How exercise influences the way you age
How does exercise influence the way you age?
We all know that exercise is good for us in many ways. Through exercise we can improve the way we feel, the way we look, our energy levels, heart and lung health, resilience to stress and so much more.
The way we age is no different, and can also be influenced by our levels of activity. Studies show that physical activity is correlated to a reduction in obesity and weight gain; type 2 diabetes; coronary heart disease; and neurodegenerative conditions such as Alzheimer’s disease. Physical activity is consistently associated with improved cognitive function, better health and ultimately a longer lifespan.
Overall exercise increases the likelihood of living a healthy life in our older years.
Whilst we know that strength training (e.g. yoga, pilates, using weights) improves bone density and muscle strength, and cardiovascular exercise (e.g. brisk walking, running, cycling, swimming) improves heart and lung health, there is no clear winner in terms of which exercise best impacts the way we age at a cellular level.
Sixteen studies show moderate to vigorous aerobic exercise and cardiovascular fitness slow the cellular ageing process in middle age to older adults through increased telomere length. However, other studies found the type of exercise to be less relevant. When compared to sedentary people, active people had longer telomeres regardless of the intensity of exercise
Telomeres are protective caps that protect the end of our chromosomes, and their length reduces as we age. Shortening of telomeres is considered one of the Nine Hallmarks of Aging.
If exercise has always been part of your life and is who you are, chances are that it will remain so in some way, shape or form throughout your lifetime. For those of us whose exercise levels fluctuate, there are certainly some inspirational athletes out there who show us that it is never too late to start. Fauja Singh, known by some as the ‘Turbaned Tornado’, ran his first marathon at the age of 89 and continued to run marathons until the age of 101! New York sprinter, Ida Keeling, only started running at 67 and has no intention of giving up at 104!
There are many people in their 60s that are fitter than some in their 30s and 40s. Conversely, often our energy levels, mobility and strength decline as we age. So what can we do to age better? As the studies show, regular movement and activity contributes to good health, and the earlier we start, the better. Although you may not be the next Turbaned Tornado, you can make incremental changes to positively impact the way you age.
It is best to pace yourself when starting a new exercise regime and to build in sufficient rest time in between exercise to allow recovery time. Because studies show that sudden changes to our exercise habits can cause an increase in DNA damage. Everyone’s capacity for physical activity is different but going from no exercise to high intensity exercise can lead to excess oxidative stress and cellular damage.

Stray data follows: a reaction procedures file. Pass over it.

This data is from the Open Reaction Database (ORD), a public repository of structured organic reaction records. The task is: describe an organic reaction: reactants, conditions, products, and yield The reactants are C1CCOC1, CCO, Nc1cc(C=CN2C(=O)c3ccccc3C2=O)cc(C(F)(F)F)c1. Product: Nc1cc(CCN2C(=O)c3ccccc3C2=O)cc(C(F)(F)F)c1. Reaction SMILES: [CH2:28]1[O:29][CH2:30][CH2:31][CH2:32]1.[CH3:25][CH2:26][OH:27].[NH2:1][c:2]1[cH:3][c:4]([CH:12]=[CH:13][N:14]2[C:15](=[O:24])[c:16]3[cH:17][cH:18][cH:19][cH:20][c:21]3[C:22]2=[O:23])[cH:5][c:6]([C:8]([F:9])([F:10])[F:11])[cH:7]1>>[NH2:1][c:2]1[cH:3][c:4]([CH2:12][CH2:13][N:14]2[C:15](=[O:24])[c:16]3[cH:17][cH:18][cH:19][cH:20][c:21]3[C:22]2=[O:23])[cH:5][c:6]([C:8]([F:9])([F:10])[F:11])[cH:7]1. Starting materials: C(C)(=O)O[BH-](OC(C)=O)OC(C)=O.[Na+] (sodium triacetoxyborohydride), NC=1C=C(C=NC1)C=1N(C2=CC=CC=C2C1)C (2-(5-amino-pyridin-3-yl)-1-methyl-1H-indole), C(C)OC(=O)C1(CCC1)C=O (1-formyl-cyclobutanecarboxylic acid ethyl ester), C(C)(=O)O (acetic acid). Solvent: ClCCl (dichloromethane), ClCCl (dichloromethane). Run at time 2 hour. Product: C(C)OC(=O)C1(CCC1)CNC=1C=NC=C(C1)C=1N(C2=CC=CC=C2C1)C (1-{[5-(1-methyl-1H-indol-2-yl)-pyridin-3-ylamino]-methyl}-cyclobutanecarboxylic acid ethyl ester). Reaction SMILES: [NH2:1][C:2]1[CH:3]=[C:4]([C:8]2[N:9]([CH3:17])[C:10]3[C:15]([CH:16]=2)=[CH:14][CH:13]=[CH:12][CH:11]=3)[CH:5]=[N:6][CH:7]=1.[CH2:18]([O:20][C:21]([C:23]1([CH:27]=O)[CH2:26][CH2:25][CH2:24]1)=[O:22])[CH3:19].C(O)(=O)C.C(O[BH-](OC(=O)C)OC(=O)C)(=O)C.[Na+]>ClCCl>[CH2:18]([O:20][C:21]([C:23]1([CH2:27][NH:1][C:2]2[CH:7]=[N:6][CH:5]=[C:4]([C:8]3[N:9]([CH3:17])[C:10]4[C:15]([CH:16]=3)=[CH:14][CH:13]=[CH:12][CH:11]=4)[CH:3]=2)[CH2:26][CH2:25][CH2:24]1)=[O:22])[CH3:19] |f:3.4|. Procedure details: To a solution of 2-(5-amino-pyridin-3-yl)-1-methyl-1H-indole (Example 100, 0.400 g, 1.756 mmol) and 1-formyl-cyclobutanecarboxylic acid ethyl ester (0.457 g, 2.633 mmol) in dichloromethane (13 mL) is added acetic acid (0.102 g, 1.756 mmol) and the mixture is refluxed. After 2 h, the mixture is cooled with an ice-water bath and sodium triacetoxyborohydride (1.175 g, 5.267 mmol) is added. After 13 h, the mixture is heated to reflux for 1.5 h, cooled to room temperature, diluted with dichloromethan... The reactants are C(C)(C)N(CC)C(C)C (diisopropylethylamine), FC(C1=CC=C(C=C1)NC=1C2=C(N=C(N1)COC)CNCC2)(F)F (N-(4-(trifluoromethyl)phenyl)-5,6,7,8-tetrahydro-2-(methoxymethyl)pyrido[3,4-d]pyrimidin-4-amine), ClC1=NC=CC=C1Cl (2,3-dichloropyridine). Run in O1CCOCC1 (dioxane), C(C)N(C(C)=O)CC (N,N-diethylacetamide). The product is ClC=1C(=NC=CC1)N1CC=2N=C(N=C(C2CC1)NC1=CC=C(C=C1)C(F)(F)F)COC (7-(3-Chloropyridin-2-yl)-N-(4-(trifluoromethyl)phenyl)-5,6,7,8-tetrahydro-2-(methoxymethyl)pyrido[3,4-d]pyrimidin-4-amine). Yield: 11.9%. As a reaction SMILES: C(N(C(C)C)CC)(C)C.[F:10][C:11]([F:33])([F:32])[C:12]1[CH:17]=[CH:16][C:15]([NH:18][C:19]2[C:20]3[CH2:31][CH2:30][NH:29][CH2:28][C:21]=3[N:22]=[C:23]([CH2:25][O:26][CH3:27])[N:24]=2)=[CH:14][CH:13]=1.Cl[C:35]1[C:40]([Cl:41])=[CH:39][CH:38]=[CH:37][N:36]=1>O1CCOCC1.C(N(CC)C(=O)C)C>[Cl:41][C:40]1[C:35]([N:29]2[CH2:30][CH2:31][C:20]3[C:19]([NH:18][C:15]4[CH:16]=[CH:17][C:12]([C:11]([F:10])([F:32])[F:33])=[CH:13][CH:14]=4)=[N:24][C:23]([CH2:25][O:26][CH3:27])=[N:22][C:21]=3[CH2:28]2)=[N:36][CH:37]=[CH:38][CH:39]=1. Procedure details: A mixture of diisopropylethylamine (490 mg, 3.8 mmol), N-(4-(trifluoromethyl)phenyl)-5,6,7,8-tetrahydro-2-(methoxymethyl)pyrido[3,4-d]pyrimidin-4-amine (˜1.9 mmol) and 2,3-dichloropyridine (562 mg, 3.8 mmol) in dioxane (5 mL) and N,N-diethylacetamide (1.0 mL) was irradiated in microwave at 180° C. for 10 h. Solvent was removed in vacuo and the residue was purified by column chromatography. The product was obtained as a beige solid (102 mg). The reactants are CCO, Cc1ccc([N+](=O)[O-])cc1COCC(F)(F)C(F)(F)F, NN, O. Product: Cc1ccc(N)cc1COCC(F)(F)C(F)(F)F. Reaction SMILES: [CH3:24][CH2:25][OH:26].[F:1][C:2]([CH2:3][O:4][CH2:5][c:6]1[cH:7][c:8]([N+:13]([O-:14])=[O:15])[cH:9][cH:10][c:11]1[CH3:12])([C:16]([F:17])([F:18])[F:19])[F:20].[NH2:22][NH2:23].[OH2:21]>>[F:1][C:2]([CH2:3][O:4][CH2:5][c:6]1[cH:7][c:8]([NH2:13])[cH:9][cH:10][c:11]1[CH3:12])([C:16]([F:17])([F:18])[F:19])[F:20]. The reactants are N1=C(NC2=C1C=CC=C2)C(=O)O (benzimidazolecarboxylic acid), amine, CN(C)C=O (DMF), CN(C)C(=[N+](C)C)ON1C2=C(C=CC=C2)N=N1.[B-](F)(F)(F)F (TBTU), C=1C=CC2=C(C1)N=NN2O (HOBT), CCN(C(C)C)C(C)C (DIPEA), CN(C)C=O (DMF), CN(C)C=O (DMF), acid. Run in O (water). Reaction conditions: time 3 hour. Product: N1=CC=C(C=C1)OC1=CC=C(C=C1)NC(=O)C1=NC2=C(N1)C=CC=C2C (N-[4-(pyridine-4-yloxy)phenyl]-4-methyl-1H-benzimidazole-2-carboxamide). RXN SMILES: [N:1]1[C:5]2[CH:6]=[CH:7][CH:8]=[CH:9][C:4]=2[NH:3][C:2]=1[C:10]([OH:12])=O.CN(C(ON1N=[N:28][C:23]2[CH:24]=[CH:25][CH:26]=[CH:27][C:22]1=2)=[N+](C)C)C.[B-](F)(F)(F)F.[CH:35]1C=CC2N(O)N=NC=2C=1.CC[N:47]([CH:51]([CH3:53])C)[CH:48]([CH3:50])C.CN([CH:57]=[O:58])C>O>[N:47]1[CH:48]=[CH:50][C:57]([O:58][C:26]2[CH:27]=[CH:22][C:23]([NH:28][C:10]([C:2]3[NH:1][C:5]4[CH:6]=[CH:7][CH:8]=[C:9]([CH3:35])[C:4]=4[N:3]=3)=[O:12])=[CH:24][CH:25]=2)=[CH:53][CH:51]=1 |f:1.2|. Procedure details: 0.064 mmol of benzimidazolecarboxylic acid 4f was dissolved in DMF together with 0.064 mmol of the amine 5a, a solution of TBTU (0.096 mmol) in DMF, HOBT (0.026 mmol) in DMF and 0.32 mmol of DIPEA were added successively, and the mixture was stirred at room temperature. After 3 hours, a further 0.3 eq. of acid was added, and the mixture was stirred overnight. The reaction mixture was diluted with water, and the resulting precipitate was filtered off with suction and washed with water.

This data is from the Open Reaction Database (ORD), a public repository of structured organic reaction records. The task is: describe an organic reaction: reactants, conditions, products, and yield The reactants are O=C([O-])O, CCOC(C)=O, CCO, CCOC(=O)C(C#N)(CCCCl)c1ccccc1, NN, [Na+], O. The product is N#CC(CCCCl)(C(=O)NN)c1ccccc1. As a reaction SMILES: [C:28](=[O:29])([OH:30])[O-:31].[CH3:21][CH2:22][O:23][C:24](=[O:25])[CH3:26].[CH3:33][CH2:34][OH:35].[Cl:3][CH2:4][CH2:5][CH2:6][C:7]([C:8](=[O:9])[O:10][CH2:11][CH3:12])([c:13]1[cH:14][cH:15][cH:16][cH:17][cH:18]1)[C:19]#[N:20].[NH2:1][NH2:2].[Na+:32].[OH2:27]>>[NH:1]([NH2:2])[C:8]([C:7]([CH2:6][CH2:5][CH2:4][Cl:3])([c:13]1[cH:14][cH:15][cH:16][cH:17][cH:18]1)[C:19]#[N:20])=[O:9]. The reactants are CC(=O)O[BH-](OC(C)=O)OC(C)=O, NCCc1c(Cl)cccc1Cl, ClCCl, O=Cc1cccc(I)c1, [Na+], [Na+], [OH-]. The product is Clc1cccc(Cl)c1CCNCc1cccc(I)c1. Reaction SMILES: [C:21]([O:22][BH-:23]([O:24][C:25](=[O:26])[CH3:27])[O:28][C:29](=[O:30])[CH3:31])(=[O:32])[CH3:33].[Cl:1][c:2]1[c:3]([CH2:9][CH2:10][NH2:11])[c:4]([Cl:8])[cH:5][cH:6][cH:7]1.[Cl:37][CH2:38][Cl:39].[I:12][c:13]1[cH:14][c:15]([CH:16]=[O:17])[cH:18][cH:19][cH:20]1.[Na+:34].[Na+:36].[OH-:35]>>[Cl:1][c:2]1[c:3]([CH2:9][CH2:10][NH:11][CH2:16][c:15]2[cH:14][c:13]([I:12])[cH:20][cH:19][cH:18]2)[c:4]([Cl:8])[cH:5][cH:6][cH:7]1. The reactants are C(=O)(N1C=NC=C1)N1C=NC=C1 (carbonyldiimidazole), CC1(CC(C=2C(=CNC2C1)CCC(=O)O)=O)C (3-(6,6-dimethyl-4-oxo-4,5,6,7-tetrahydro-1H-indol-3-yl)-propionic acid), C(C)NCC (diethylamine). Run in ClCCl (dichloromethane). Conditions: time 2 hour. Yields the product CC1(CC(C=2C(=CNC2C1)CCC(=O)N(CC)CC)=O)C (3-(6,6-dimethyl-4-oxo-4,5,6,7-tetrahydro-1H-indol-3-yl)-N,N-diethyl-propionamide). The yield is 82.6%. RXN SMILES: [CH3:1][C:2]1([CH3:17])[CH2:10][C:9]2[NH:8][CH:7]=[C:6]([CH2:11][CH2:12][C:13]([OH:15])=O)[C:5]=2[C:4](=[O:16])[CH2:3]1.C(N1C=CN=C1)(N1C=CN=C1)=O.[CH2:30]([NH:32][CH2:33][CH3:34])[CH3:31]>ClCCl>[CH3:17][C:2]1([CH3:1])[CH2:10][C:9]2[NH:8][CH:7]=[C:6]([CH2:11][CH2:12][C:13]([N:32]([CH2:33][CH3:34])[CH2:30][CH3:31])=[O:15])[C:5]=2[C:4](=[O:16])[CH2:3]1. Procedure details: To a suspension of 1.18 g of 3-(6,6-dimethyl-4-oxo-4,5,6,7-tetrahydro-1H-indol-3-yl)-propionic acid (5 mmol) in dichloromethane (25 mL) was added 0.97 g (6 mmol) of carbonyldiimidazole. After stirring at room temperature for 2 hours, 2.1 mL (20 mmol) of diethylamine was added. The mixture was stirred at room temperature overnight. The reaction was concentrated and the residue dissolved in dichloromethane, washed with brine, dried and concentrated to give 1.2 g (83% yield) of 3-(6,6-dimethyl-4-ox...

If you are not sure where to start to increase your activity levels, don’t forget that any movement counts – gardening, household chores, walking to the shops are all included. Picking an activity you enjoy increases your chances of sticking to a new exercise regime.
You may want to consider seeking some support to find the right choice for you and keep that motivation going. Especially for people with medical conditions impacting their exercise choices. Maybe tag along with a friend to a local class or find a personal trainer to give you some pointers. You may also be able to get a Green Prescription from your GP – this free service is where your health practitioner provides written advice on physical activity that will support your health and wellbeing.
Suzy Walsh BBA (Hons)., BNat., mNMHNZ is a Registered Naturopath & Medical Herbalist
 Daskalopoulou, C., Stubbs, B., Kralj, C., Koukounari, A., Prince, M., & Prina, A. (2017). Physical activity and healthy ageing: A systematic review and meta-analysis of longitudinal cohort studies. Ageing Research Reviews, 38, 6-17. https://doi.org/10.1016/j.arr.2017.06.003
 Marques, A., Gouveira, É. R., Peralta, M., Martins, J., Venturini, J., Henriques-Neto, D., & Sarmento, H. (2020). Cardiorespiratory fitness and telomere length: A systematic review. Journal of Sports Sciences, 38(14), 1690-1697. https://doi.org/10.1080/02640414.2020.1754739
 Lin, X., Zhou, J., & Dong, B. (2019). Effect of different levels of exercise on telomere length: A systematic review and meta-analysis. Journal of Rehabilitation Medicine, 51(7), 473-478. https://doi.org/10.2340/16501977-2560
 Tryfidou, D. V., McClean, C., Nikolaidis, M. G., & Davison, G. W. (2019). DNA damage following acute aerobic exercise: A systematic review and meta-analysis. Sports Medicine, 50(1), 103-127. https://doi.org/10.1007/s40279-019-01181-y